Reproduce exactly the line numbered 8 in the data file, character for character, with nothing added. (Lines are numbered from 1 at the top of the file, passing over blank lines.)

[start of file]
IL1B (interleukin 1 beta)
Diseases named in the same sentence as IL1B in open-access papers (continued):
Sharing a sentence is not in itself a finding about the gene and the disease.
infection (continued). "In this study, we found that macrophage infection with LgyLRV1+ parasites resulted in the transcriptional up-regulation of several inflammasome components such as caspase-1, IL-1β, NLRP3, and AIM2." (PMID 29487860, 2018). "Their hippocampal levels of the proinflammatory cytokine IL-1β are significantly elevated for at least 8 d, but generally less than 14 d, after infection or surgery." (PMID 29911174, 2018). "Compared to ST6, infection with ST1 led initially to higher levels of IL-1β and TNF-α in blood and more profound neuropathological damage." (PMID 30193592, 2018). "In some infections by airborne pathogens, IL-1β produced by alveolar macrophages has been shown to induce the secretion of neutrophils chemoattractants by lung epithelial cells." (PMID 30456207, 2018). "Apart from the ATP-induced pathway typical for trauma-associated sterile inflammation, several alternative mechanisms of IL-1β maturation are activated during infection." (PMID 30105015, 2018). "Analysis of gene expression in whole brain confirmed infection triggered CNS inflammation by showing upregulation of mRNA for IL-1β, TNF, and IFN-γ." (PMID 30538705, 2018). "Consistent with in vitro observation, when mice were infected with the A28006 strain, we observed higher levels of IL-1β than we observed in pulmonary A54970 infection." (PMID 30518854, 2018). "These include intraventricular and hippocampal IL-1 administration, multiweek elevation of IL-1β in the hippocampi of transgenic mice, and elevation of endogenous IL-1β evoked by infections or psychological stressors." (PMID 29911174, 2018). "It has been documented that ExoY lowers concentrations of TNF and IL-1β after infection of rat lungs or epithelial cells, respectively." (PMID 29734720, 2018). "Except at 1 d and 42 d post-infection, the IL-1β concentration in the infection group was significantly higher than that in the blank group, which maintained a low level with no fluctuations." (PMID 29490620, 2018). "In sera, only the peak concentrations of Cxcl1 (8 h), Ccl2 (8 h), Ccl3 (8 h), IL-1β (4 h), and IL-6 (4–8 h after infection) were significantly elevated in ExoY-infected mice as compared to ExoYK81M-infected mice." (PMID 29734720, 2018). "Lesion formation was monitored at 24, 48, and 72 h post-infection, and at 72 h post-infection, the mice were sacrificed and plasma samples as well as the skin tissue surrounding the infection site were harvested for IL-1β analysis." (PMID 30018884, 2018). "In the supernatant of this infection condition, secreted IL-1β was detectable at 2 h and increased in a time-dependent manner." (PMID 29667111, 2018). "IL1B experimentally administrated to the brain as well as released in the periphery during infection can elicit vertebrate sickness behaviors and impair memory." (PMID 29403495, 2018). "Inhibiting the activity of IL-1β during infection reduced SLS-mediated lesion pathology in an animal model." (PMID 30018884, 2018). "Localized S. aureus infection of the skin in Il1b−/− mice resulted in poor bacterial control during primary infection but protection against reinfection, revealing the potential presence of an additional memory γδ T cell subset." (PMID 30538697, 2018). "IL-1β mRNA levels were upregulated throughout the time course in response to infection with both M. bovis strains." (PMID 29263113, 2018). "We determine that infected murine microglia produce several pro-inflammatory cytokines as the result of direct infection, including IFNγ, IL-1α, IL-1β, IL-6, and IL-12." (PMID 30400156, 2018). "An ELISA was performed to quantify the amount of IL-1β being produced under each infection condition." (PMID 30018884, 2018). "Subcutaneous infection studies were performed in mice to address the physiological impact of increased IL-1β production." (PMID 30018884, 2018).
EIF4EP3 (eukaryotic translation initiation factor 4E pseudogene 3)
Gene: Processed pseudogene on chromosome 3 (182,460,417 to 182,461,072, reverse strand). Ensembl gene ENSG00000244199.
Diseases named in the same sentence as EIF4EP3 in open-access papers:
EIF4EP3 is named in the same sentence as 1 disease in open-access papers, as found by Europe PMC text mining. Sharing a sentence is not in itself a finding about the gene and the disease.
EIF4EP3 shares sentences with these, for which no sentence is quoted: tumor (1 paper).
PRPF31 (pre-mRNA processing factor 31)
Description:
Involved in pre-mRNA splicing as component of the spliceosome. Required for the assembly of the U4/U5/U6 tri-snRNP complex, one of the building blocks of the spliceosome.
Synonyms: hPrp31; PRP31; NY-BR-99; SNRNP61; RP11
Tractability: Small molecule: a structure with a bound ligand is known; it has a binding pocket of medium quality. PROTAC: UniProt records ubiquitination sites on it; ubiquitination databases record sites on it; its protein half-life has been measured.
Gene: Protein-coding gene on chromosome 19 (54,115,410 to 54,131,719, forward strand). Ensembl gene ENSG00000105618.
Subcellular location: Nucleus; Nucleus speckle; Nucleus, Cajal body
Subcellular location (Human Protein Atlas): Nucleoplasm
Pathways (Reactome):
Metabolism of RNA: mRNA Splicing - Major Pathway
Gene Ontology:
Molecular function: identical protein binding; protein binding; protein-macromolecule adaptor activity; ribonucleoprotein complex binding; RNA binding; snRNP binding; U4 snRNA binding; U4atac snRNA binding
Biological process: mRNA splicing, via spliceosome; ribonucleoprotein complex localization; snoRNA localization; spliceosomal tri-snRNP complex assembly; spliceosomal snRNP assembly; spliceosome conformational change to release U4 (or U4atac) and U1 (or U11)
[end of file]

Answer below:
EIF4EP3 is named in the same sentence as 1 disease in open-access papers, as found by Europe PMC text mining. Sharing a sentence is not in itself a finding about the gene and the disease.